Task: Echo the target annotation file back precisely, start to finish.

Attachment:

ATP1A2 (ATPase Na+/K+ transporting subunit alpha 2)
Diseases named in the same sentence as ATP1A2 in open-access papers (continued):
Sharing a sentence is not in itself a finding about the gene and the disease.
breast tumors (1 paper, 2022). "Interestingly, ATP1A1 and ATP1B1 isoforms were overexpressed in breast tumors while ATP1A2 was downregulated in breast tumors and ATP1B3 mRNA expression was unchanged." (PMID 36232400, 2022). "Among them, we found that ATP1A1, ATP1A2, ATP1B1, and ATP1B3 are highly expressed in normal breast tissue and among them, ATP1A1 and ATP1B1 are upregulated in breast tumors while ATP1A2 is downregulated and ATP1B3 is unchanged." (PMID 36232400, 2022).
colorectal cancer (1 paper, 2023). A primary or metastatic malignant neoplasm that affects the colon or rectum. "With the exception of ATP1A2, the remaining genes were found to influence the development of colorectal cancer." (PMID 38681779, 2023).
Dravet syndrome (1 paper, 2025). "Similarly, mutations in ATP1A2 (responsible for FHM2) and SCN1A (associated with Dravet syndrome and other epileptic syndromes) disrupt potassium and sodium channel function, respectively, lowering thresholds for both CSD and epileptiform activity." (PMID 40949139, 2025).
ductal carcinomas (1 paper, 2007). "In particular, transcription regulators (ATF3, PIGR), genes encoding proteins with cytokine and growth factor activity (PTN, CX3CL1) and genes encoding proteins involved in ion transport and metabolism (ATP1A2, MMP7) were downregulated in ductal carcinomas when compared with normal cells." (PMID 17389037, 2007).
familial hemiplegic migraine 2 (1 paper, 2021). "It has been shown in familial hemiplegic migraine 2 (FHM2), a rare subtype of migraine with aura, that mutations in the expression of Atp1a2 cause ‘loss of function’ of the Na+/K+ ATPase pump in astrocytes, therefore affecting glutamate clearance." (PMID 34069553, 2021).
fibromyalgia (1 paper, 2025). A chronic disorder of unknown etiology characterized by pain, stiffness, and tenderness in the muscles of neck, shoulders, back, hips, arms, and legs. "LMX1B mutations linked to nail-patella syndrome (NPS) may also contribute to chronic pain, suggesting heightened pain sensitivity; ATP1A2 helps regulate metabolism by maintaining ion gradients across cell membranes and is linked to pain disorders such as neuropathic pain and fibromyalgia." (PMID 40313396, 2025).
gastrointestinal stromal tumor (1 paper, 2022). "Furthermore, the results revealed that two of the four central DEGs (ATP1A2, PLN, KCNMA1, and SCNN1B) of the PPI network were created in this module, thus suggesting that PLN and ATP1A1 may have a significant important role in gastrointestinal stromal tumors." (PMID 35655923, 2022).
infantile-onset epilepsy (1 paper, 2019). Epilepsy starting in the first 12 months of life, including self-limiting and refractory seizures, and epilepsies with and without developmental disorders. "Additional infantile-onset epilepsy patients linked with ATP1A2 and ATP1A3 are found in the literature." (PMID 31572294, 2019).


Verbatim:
ATP1A2 (ATPase Na+/K+ transporting subunit alpha 2)
Diseases named in the same sentence as ATP1A2 in open-access papers (continued):
Sharing a sentence is not in itself a finding about the gene and the disease.
breast tumors (1 paper, 2022). "Interestingly, ATP1A1 and ATP1B1 isoforms were overexpressed in breast tumors while ATP1A2 was downregulated in breast tumors and ATP1B3 mRNA expression was unchanged." (PMID 36232400, 2022). "Among them, we found that ATP1A1, ATP1A2, ATP1B1, and ATP1B3 are highly expressed in normal breast tissue and among them, ATP1A1 and ATP1B1 are upregulated in breast tumors while ATP1A2 is downregulated and ATP1B3 is unchanged." (PMID 36232400, 2022).
colorectal cancer (1 paper, 2023). A primary or metastatic malignant neoplasm that affects the colon or rectum. "With the exception of ATP1A2, the remaining genes were found to influence the development of colorectal cancer." (PMID 38681779, 2023).
Dravet syndrome (1 paper, 2025). "Similarly, mutations in ATP1A2 (responsible for FHM2) and SCN1A (associated with Dravet syndrome and other epileptic syndromes) disrupt potassium and sodium channel function, respectively, lowering thresholds for both CSD and epileptiform activity." (PMID 40949139, 2025).
ductal carcinomas (1 paper, 2007). "In particular, transcription regulators (ATF3, PIGR), genes encoding proteins with cytokine and growth factor activity (PTN, CX3CL1) and genes encoding proteins involved in ion transport and metabolism (ATP1A2, MMP7) were downregulated in ductal carcinomas when compared with normal cells." (PMID 17389037, 2007).
familial hemiplegic migraine 2 (1 paper, 2021). "It has been shown in familial hemiplegic migraine 2 (FHM2), a rare subtype of migraine with aura, that mutations in the expression of Atp1a2 cause ‘loss of function’ of the Na+/K+ ATPase pump in astrocytes, therefore affecting glutamate clearance." (PMID 34069553, 2021).
fibromyalgia (1 paper, 2025). A chronic disorder of unknown etiology characterized by pain, stiffness, and tenderness in the muscles of neck, shoulders, back, hips, arms, and legs. "LMX1B mutations linked to nail-patella syndrome (NPS) may also contribute to chronic pain, suggesting heightened pain sensitivity; ATP1A2 helps regulate metabolism by maintaining ion gradients across cell membranes and is linked to pain disorders such as neuropathic pain and fibromyalgia." (PMID 40313396, 2025).
gastrointestinal stromal tumor (1 paper, 2022). "Furthermore, the results revealed that two of the four central DEGs (ATP1A2, PLN, KCNMA1, and SCNN1B) of the PPI network were created in this module, thus suggesting that PLN and ATP1A1 may have a significant important role in gastrointestinal stromal tumors." (PMID 35655923, 2022).
infantile-onset epilepsy (1 paper, 2019). Epilepsy starting in the first 12 months of life, including self-limiting and refractory seizures, and epilepsies with and without developmental disorders. "Additional infantile-onset epilepsy patients linked with ATP1A2 and ATP1A3 are found in the literature." (PMID 31572294, 2019).